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Thursday, May 19, 2022

FWC: 68 pythons captured — and one was 14 feet, 3 inches long

The Burmese python population in the Everglades is now a bit smaller — 68 pythons smaller, to be exact.

On Monday, The Florida Fish and Wildlife Conservation Commission announced the 2013 Python Challenge results. About 1,600 competitors participated in the hunt for the cold-blooded critters, which began Jan. 12, according to an FWC press release.

UF biology staff members, including Joy Vinci, an office manager for UF’s Wildlife Department Research and Education Center in Ft. Lauderdale, verified, measured and weighed the 68 pythons. They then necropsied and examined the snakes.

Biologists plan to use the data collected from the competition to test tissue samples for heavy metals, radioactive isotopes and the python’s diet, Vinci said.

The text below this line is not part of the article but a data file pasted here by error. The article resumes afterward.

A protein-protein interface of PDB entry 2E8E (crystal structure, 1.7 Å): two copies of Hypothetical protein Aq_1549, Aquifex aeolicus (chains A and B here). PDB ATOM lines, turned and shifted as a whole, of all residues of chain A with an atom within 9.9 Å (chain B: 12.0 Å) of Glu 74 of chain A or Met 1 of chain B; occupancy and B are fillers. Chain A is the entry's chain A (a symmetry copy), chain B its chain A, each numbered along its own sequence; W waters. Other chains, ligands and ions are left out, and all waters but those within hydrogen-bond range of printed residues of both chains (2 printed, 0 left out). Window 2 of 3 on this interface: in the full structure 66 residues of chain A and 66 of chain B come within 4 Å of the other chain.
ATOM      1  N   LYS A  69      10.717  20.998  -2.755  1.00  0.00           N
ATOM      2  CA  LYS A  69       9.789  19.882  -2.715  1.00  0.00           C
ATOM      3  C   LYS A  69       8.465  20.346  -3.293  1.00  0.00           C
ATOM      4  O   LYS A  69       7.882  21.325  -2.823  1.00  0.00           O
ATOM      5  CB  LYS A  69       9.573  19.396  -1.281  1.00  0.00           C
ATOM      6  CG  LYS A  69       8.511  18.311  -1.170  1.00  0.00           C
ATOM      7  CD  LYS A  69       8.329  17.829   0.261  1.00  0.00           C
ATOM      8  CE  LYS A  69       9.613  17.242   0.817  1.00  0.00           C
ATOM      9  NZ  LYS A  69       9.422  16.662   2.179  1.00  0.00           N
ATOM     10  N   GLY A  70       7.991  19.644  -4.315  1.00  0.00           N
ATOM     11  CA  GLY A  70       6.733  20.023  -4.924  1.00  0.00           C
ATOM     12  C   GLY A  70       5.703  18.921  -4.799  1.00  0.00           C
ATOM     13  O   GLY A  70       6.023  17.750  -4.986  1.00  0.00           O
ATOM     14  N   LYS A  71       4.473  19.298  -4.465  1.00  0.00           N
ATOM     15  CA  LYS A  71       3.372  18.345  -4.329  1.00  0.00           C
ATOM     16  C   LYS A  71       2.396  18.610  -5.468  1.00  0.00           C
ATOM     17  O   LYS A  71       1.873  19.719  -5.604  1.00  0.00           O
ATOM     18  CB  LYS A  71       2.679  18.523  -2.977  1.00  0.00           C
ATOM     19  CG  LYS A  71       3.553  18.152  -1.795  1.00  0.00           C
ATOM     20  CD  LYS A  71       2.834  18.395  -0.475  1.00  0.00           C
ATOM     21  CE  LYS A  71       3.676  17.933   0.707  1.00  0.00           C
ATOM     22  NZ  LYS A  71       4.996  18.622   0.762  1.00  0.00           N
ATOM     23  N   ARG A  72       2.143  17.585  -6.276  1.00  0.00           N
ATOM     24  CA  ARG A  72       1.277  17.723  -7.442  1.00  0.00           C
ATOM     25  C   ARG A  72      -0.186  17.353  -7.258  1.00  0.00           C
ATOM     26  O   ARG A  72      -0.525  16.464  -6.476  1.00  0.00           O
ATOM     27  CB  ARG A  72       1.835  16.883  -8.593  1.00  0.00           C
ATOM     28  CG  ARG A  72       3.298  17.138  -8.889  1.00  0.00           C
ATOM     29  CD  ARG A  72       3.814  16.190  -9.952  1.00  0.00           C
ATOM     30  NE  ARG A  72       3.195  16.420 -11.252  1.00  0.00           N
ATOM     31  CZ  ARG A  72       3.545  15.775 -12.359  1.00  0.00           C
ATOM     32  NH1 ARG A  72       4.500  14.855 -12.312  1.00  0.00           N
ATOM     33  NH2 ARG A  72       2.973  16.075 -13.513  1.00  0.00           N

“We’re going to try to do a very quick turnaround for publication on this,” she said. “We’re hoping sometime in the next couple of months.”

The snakes’ population exploded during the last couple of years in their predator-free environment. The competition began as a fun way to remove the snakes, said FWC spokeswoman Diane Hirth.

“The goal of the python challenge was always to raise awareness about these invasive species and their impact on the Everglades,” she said.

The $1,500 grand prize for harvesting the most Burmese pythons went to two hunters. A $1,000 prize went to two other hunters for the longest captured snake. Paul Shannon won in the general competition category with a 14-foot, 3-inch-long python, and Blake Russ won in the python permit category with an 11-foot, 1-inch-long reptile.

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